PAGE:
As for the wife – once I am stable we’ll try her out with some doxycycline to see if she herxes.  We don’t want her debilitated by treatment at the same time as me…

Rifampicin continued…

I have had a reasonable amount of success with the Rifampicin.  My heart palpitations pretty much stopped over the course of a couple of weeks and stayed away until the end of that prescription.  My doctor put me on a doubled dose for another 6 weeks so let’s see how that goes…

In the meantime, the palpitations came back a little.  I’m not sure whether this is because I had a 4 day gap between courses or whether it’s part of a herx or otherwise caused by the increased dose.

I’m committed to flying across the Pacific at the weekend (I’m going to San Francisco for a week) — I hope I don’t get an attack on the plane 🙁

Unscheduled hospital visits…

… yeah, so I had some really bad heart palpitations 2 nights ago and ended up calling an ambulance at 1am.  This has been happening quite a lot in the evenings lately, but this time it was unbearably painful.

Long story short, seems like the bartonella is causing huge ectopic beats as it interferes with electrical impulses in the body.  I’ll be seeing a specialist next week to see if I can find a way of minimising problems before starting rifampicin.

Understanding Chronic Lyme Disease

It’s obvious from talking to a few people that hardly anyone understands what having chronic Lyme disease means.  This is not surprising as I barely knew myself until a few months ago — but I have educated myself through a lot of research and speaking to my specialist doctor.

I’m going to try to attempt to describe what this is all about and what I am going through, in the hope of spreading understanding.  Make no mistake, I am not looking for sympathy, just for people to understand.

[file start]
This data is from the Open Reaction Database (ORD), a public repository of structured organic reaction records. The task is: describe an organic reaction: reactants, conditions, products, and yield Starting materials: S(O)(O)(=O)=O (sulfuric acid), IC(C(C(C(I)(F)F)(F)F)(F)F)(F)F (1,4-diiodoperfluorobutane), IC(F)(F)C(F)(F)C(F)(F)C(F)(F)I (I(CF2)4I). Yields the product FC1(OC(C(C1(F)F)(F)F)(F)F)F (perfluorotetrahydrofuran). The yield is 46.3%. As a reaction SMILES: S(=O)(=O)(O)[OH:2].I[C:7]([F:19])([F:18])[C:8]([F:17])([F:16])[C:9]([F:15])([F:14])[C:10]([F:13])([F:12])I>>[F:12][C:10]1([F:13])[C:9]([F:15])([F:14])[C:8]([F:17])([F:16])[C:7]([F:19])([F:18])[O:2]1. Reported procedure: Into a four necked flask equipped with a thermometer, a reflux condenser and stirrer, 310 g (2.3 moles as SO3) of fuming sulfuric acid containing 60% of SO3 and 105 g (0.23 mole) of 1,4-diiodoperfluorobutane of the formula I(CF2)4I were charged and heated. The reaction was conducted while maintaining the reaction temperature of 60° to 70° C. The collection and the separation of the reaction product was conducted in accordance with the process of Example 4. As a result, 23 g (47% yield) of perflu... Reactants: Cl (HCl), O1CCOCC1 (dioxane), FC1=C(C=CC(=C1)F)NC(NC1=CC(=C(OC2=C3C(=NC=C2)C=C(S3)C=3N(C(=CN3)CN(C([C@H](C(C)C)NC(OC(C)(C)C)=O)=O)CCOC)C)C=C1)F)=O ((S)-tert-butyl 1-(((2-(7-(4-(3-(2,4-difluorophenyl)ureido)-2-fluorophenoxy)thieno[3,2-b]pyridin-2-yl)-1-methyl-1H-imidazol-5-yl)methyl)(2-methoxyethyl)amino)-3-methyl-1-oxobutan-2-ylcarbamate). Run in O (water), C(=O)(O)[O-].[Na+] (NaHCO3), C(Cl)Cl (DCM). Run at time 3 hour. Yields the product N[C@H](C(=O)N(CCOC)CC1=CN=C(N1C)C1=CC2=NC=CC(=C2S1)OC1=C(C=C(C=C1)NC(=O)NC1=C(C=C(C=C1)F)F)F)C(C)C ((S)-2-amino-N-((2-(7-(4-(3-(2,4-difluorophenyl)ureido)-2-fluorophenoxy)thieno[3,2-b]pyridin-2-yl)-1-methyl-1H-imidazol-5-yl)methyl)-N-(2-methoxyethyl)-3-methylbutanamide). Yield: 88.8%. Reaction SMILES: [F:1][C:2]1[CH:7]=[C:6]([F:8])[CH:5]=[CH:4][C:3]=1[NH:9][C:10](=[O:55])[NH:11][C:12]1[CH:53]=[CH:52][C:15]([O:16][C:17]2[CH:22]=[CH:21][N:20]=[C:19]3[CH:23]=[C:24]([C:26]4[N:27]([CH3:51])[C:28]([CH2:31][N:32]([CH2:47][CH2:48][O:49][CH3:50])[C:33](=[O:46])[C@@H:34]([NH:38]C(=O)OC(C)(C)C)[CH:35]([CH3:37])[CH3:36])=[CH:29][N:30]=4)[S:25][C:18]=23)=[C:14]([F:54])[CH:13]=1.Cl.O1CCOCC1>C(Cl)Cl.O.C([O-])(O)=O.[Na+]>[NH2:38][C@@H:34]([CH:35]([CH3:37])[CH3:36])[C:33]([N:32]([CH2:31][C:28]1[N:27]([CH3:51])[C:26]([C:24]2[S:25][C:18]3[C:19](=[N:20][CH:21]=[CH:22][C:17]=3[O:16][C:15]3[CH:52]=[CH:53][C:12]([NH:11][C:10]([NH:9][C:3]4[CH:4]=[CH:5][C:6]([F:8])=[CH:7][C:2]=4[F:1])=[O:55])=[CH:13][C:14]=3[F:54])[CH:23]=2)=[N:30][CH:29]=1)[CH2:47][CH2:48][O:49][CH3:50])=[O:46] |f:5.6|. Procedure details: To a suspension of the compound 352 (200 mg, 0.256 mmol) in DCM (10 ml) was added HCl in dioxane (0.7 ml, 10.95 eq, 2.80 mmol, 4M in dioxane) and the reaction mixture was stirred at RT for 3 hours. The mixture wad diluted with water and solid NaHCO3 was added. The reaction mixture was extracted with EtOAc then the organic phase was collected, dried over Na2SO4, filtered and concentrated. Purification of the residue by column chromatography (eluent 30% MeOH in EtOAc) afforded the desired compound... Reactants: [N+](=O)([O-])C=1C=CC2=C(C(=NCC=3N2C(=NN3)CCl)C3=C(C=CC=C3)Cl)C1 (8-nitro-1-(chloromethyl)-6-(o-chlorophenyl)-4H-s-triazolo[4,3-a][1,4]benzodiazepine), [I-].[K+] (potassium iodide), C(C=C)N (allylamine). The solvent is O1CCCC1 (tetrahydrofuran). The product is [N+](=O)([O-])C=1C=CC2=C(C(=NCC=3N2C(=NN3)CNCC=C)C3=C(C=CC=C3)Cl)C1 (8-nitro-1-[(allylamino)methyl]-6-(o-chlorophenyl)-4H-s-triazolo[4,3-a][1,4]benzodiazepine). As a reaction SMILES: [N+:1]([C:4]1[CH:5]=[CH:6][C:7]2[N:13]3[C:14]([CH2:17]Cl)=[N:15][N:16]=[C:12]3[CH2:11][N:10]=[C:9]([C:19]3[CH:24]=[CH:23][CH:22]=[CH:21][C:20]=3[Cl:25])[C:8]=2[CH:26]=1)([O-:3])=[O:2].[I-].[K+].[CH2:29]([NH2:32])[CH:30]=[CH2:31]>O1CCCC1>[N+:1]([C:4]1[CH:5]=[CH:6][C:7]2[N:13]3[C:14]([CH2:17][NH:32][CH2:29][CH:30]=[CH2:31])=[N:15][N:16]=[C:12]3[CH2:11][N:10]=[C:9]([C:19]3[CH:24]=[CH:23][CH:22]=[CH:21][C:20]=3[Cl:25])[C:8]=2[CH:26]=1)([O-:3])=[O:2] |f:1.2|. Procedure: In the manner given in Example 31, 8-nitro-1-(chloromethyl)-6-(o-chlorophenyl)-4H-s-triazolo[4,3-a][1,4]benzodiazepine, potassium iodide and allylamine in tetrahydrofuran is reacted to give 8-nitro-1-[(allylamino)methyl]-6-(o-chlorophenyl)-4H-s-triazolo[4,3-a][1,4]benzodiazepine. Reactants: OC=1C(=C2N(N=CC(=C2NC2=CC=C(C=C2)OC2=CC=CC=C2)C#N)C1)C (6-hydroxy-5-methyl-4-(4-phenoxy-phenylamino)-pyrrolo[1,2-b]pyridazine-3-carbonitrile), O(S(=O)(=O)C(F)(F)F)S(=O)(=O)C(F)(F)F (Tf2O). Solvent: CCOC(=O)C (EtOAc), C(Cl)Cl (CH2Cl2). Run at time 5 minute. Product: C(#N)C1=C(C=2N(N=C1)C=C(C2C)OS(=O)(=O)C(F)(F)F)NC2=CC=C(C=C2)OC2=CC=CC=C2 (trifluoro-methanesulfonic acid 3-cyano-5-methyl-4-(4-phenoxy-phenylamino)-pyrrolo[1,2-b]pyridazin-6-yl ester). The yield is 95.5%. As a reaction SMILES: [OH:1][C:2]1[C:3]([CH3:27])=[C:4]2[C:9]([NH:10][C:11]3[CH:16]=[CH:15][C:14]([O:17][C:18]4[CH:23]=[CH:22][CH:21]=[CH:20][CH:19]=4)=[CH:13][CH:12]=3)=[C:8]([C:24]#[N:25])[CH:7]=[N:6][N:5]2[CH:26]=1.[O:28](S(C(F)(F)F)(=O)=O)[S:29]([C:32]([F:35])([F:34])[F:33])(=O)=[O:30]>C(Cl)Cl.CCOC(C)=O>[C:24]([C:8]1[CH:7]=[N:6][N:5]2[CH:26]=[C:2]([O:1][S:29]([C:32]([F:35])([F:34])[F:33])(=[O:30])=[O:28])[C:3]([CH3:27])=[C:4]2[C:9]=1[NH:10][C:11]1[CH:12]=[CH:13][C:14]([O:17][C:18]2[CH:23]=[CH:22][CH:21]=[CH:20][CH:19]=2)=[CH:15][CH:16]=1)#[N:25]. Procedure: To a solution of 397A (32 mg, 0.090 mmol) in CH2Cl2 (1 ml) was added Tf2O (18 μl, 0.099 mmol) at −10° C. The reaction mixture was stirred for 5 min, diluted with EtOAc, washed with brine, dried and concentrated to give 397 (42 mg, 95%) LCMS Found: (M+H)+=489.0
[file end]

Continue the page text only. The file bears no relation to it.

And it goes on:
What it is

Lyme is an evil and clever bacteria called Borrelia.  It uses resist and evasion tactics that any SWAT team would be proud of by hiding in muscles, bone, cartilage and crosses the blood-brain-barrier to hide deep in brain tissue.  It also changes form when under attack and builds itself a wall to resist antibiotics.

This is NOT a 30 day antibiotic course disease, it takes months and often years to eradicate.

What it does

Lyme is often called The Great Imitator.  It has so many symptoms that unless they are taken as a whole it’s incredibly easy to misdiagnose.  And sadly that is what is happening across the world.  I recently heard that 80% of patients diagnosed with M.E. who had a test for Lyme were positive for it.

Here’s a selection of my particular symptoms, but this is by no means exhaustive:

  • Extreme fatigue, with aching muscles and no energy
  • Bone and joint pain with stiffness, often misdiagnosed as arthritis
  • Many, many neurological symptoms: forgetfulness (I sometimes fail to recall the name of someone I’ve known most of my life), poor concentration levels, massive headaches, nausea, faintness, anxiety, depression, impulsiveness, mood swings